Friday, April 24, 2009

The First "Dip"

So roughly 12 hours after my submission frenzy, I already have my first "dip." Now I'm going to define dip as two things:

1) the first screaming drop of the aforementioned roller coaster
2) the first dip into a pool after a long winter

Rejection ain't that hard. I have been trained by experience and by other writers to expect it. So as they letters come back "not for our list at this time," I think of them as a first dip in a pool, a first contact, parties that I've missed, moments when a connection didn't quite happen.

A long list of inspiring stories of "right place, right time," come to mind and I remember that each contact is a potential opportunity for the future.

Newtonian physics tell me that potential will eventually become kinetic. When, I'm not sure, but the idea that Isaac Newton is shining down on me gives me some faith. So bring it! Here's to the first dip!

Hitting "Send" is like the first hill on a roller coaster

Finally, I've done it.
Today I hit "send" six times. Six.
Six small strikes of a key on a keyboard.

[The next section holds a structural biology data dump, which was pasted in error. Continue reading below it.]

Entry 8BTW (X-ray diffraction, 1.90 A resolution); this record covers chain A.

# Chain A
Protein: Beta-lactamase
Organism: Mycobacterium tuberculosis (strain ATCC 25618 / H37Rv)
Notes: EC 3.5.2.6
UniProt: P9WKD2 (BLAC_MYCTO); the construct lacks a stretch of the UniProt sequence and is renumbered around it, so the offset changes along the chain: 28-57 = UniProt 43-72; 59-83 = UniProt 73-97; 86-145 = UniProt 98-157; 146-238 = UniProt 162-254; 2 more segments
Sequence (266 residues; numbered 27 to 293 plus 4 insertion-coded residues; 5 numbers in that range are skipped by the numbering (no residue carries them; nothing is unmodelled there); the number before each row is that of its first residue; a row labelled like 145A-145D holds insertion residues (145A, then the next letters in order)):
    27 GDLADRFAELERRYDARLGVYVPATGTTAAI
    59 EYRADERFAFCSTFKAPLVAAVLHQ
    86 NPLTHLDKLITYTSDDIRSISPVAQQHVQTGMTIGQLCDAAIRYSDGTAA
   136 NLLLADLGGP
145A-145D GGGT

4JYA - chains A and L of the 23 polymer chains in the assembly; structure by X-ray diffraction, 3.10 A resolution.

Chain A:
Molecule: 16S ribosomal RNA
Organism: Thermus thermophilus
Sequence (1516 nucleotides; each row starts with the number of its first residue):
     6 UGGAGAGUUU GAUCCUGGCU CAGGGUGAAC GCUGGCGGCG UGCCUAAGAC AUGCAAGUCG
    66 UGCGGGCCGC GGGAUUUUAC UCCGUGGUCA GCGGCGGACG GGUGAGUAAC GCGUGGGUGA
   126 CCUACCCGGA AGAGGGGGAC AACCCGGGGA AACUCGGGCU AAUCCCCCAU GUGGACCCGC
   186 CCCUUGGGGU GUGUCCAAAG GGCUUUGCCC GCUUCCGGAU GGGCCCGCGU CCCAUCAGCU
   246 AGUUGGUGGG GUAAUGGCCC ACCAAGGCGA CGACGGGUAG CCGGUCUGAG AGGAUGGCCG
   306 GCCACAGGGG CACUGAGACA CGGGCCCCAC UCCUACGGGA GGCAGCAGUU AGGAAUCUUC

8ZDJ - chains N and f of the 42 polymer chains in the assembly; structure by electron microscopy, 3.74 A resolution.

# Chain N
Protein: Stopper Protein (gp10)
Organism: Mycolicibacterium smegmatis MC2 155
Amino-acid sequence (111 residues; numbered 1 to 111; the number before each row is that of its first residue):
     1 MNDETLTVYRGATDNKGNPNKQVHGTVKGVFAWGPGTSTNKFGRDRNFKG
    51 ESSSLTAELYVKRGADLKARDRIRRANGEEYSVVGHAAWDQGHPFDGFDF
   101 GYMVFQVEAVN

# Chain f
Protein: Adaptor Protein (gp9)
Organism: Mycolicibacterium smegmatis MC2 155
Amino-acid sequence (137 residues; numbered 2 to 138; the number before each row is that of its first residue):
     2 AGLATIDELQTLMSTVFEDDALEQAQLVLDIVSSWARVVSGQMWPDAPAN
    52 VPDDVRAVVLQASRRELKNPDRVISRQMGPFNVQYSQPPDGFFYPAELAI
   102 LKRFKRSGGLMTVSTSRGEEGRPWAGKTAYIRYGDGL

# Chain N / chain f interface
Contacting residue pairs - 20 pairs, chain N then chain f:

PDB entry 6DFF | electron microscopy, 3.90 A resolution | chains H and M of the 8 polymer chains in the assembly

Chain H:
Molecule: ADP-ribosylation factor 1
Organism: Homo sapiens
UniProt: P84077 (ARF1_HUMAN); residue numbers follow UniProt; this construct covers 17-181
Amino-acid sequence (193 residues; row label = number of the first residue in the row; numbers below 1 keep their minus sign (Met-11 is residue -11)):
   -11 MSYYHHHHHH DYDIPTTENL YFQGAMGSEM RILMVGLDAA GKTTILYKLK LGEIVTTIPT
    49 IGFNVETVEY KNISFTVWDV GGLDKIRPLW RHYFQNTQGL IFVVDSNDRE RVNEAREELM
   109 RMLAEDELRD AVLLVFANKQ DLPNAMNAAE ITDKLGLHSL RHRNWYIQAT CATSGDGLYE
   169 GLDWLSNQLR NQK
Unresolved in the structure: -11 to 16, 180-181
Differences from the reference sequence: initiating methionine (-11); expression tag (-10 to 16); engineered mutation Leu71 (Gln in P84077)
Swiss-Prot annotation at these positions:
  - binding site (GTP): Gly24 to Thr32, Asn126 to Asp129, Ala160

Six huge lurches in my gut.

It's not the absolute first time I've submitted, but it's been while, and I've forgotten what a mini-production it is. It's like a tiny publishing cycle all by itself.
Write letter. Proof letter.
Write synopsis. Proof synopsis.
Write bio. Proof bio.
lather. rinse. repeat, until hair falls out.

And still. STILL I found errors. There was the Horror of the Missing Hyphen. Only to be followed by the Accidental Centering of the Last Line of Text. There was the Last Minute Discovery of An Agent's Name Needing Mid-Name Capitalization (think McIntosh, or DeLeandro). And all the time I spent on spacing paragraphs in Word so that titles had their own lines and page breaks (like great Byronesque poetry) had real meaning, was lost. Lost to the vagaries of email. Font choices stripped of all seriphs. Line breaks controlled by distant screens in distant states. It is now only the words themselves that can have impact. But isn't that the sign of a good writer? That the words have impact whether typeset for a hard-cover book, or scrawled on a bar napkin in a lightning-bolt-moment of inspiration.

In the end only two things got me to send those query letters.
1) another deadline for another project
2) realizing that sitting in my home office, the Ed McMahon of publishing probably woudln't be driving up in the Victory Van to write me my winning check.

Fly query letters! Be free! And then come back with good news or I'll hunt you down and burn you. Or maybe that's not the right spirit exactly...